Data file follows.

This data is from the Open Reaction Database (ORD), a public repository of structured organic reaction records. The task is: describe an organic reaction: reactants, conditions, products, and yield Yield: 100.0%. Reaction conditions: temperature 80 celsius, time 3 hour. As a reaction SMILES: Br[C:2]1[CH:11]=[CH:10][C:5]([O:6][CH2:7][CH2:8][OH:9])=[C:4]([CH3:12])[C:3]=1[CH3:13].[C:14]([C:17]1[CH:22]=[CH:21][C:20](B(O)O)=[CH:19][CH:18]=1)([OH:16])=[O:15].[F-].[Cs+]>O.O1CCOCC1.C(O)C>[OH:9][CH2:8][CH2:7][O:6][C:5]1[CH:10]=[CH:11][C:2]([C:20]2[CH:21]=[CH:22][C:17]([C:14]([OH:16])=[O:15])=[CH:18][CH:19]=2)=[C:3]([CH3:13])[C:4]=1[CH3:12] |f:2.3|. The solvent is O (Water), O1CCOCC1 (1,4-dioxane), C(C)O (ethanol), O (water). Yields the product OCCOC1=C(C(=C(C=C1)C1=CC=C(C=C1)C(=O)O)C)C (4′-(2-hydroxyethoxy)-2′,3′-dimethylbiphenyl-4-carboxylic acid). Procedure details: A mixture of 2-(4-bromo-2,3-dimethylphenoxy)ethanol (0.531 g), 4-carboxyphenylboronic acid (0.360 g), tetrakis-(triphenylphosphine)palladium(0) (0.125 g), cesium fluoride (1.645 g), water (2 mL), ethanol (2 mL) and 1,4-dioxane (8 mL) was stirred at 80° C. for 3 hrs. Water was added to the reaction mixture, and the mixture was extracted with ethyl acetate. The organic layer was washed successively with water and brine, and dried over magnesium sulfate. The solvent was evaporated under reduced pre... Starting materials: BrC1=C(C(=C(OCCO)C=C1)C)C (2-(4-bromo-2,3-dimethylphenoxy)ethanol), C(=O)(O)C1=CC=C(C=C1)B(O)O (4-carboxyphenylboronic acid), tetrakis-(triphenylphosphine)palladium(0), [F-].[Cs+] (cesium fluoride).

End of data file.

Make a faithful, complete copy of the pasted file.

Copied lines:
This data is from the Open Reaction Database (ORD), a public repository of structured organic reaction records. The task is: describe an organic reaction: reactants, conditions, products, and yield Yield: 100.0%. Reaction conditions: temperature 80 celsius, time 3 hour. As a reaction SMILES: Br[C:2]1[CH:11]=[CH:10][C:5]([O:6][CH2:7][CH2:8][OH:9])=[C:4]([CH3:12])[C:3]=1[CH3:13].[C:14]([C:17]1[CH:22]=[CH:21][C:20](B(O)O)=[CH:19][CH:18]=1)([OH:16])=[O:15].[F-].[Cs+]>O.O1CCOCC1.C(O)C>[OH:9][CH2:8][CH2:7][O:6][C:5]1[CH:10]=[CH:11][C:2]([C:20]2[CH:21]=[CH:22][C:17]([C:14]([OH:16])=[O:15])=[CH:18][CH:19]=2)=[C:3]([CH3:13])[C:4]=1[CH3:12] |f:2.3|. The solvent is O (Water), O1CCOCC1 (1,4-dioxane), C(C)O (ethanol), O (water). Yields the product OCCOC1=C(C(=C(C=C1)C1=CC=C(C=C1)C(=O)O)C)C (4′-(2-hydroxyethoxy)-2′,3′-dimethylbiphenyl-4-carboxylic acid). Procedure details: A mixture of 2-(4-bromo-2,3-dimethylphenoxy)ethanol (0.531 g), 4-carboxyphenylboronic acid (0.360 g), tetrakis-(triphenylphosphine)palladium(0) (0.125 g), cesium fluoride (1.645 g), water (2 mL), ethanol (2 mL) and 1,4-dioxane (8 mL) was stirred at 80° C. for 3 hrs. Water was added to the reaction mixture, and the mixture was extracted with ethyl acetate. The organic layer was washed successively with water and brine, and dried over magnesium sulfate. The solvent was evaporated under reduced pre... Starting materials: BrC1=C(C(=C(OCCO)C=C1)C)C (2-(4-bromo-2,3-dimethylphenoxy)ethanol), C(=O)(O)C1=CC=C(C=C1)B(O)O (4-carboxyphenylboronic acid), tetrakis-(triphenylphosphine)palladium(0), [F-].[Cs+] (cesium fluoride).